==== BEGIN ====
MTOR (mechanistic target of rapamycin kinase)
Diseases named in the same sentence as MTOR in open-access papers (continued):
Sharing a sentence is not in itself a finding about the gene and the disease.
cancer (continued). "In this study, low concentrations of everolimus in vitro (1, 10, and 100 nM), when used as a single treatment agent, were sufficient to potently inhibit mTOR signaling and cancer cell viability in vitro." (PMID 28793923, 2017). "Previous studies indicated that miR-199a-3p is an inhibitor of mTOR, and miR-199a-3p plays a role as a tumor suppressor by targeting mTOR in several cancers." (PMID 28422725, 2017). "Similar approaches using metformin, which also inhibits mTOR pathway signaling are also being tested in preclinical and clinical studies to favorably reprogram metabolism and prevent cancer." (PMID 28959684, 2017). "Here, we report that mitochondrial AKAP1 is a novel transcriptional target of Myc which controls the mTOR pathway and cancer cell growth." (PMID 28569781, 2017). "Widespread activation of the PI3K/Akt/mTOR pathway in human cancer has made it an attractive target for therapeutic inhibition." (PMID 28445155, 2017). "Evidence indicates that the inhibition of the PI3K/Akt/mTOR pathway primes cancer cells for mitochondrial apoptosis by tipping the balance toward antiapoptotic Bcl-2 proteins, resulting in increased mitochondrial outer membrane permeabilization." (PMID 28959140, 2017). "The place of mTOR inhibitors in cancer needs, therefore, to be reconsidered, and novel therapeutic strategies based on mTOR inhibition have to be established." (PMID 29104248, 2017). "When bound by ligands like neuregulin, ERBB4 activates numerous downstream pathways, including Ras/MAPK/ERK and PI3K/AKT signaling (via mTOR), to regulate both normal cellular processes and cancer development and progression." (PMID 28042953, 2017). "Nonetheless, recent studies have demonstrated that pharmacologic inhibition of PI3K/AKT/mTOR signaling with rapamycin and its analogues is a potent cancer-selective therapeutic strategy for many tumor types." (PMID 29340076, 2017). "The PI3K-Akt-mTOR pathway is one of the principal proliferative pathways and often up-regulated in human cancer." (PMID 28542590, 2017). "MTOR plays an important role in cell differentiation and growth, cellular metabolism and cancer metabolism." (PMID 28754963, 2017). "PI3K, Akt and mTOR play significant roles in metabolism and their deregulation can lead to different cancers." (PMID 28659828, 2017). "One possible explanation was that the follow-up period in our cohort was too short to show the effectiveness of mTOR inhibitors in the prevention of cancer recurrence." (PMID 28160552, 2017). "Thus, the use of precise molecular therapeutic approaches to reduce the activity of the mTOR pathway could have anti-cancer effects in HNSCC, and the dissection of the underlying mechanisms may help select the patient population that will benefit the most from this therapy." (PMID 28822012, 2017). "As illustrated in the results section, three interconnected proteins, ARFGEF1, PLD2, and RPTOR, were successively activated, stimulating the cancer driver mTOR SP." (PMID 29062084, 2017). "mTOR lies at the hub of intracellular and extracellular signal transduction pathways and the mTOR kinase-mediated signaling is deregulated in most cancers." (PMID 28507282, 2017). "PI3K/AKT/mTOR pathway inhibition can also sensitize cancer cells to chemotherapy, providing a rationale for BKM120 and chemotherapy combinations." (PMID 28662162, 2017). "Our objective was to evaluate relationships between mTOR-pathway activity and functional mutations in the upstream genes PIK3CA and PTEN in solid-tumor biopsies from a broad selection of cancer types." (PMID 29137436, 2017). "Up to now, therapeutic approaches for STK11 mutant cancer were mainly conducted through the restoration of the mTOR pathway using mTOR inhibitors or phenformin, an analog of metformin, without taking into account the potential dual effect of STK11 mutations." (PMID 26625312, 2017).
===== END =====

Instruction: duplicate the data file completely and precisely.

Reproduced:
MTOR (mechanistic target of rapamycin kinase)
Diseases named in the same sentence as MTOR in open-access papers (continued):
Sharing a sentence is not in itself a finding about the gene and the disease.
cancer (continued). "In this study, low concentrations of everolimus in vitro (1, 10, and 100 nM), when used as a single treatment agent, were sufficient to potently inhibit mTOR signaling and cancer cell viability in vitro." (PMID 28793923, 2017). "Previous studies indicated that miR-199a-3p is an inhibitor of mTOR, and miR-199a-3p plays a role as a tumor suppressor by targeting mTOR in several cancers." (PMID 28422725, 2017). "Similar approaches using metformin, which also inhibits mTOR pathway signaling are also being tested in preclinical and clinical studies to favorably reprogram metabolism and prevent cancer." (PMID 28959684, 2017). "Here, we report that mitochondrial AKAP1 is a novel transcriptional target of Myc which controls the mTOR pathway and cancer cell growth." (PMID 28569781, 2017). "Widespread activation of the PI3K/Akt/mTOR pathway in human cancer has made it an attractive target for therapeutic inhibition." (PMID 28445155, 2017). "Evidence indicates that the inhibition of the PI3K/Akt/mTOR pathway primes cancer cells for mitochondrial apoptosis by tipping the balance toward antiapoptotic Bcl-2 proteins, resulting in increased mitochondrial outer membrane permeabilization." (PMID 28959140, 2017). "The place of mTOR inhibitors in cancer needs, therefore, to be reconsidered, and novel therapeutic strategies based on mTOR inhibition have to be established." (PMID 29104248, 2017). "When bound by ligands like neuregulin, ERBB4 activates numerous downstream pathways, including Ras/MAPK/ERK and PI3K/AKT signaling (via mTOR), to regulate both normal cellular processes and cancer development and progression." (PMID 28042953, 2017). "Nonetheless, recent studies have demonstrated that pharmacologic inhibition of PI3K/AKT/mTOR signaling with rapamycin and its analogues is a potent cancer-selective therapeutic strategy for many tumor types." (PMID 29340076, 2017). "The PI3K-Akt-mTOR pathway is one of the principal proliferative pathways and often up-regulated in human cancer." (PMID 28542590, 2017). "MTOR plays an important role in cell differentiation and growth, cellular metabolism and cancer metabolism." (PMID 28754963, 2017). "PI3K, Akt and mTOR play significant roles in metabolism and their deregulation can lead to different cancers." (PMID 28659828, 2017). "One possible explanation was that the follow-up period in our cohort was too short to show the effectiveness of mTOR inhibitors in the prevention of cancer recurrence." (PMID 28160552, 2017). "Thus, the use of precise molecular therapeutic approaches to reduce the activity of the mTOR pathway could have anti-cancer effects in HNSCC, and the dissection of the underlying mechanisms may help select the patient population that will benefit the most from this therapy." (PMID 28822012, 2017). "As illustrated in the results section, three interconnected proteins, ARFGEF1, PLD2, and RPTOR, were successively activated, stimulating the cancer driver mTOR SP." (PMID 29062084, 2017). "mTOR lies at the hub of intracellular and extracellular signal transduction pathways and the mTOR kinase-mediated signaling is deregulated in most cancers." (PMID 28507282, 2017). "PI3K/AKT/mTOR pathway inhibition can also sensitize cancer cells to chemotherapy, providing a rationale for BKM120 and chemotherapy combinations." (PMID 28662162, 2017). "Our objective was to evaluate relationships between mTOR-pathway activity and functional mutations in the upstream genes PIK3CA and PTEN in solid-tumor biopsies from a broad selection of cancer types." (PMID 29137436, 2017). "Up to now, therapeutic approaches for STK11 mutant cancer were mainly conducted through the restoration of the mTOR pathway using mTOR inhibitors or phenformin, an analog of metformin, without taking into account the potential dual effect of STK11 mutations." (PMID 26625312, 2017).